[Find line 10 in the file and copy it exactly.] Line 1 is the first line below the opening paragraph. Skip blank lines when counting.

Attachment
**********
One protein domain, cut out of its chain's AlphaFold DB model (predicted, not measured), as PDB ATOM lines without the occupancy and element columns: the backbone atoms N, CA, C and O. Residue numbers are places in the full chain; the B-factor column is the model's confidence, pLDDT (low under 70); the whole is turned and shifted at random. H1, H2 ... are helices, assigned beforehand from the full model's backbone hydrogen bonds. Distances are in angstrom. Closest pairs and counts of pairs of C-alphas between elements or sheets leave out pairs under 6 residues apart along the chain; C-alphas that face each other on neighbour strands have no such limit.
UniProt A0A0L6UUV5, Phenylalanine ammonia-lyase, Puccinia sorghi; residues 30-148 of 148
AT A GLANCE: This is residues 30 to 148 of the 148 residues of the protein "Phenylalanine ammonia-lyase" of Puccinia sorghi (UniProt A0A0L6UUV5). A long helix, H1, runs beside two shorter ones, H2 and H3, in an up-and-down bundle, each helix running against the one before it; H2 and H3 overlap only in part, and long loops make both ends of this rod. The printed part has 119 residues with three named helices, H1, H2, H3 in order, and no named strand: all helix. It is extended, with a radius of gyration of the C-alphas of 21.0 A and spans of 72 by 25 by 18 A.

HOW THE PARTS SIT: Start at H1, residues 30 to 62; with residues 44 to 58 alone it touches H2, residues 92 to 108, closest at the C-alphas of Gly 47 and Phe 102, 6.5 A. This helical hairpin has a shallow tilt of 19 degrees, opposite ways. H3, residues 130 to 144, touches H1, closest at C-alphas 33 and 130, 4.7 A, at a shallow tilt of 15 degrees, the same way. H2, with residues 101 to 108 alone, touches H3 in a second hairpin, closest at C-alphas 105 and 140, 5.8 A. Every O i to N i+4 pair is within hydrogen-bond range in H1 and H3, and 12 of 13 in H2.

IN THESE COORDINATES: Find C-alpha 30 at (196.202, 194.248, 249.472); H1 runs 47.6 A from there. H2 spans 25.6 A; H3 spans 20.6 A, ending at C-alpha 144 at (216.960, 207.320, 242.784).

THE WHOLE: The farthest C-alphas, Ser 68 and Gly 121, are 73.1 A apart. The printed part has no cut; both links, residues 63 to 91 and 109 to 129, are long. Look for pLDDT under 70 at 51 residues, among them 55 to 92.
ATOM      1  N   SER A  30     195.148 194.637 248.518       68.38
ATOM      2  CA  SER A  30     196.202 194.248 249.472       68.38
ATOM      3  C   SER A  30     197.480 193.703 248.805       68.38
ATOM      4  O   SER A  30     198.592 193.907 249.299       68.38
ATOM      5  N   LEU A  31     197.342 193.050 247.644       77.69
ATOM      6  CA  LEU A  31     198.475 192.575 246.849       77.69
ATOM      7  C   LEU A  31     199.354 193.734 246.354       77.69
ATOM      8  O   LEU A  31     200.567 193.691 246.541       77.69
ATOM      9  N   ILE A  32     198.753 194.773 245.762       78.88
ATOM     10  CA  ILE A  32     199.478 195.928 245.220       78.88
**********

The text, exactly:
ATOM      5  N   LEU A  31     197.342 193.050 247.644       77.69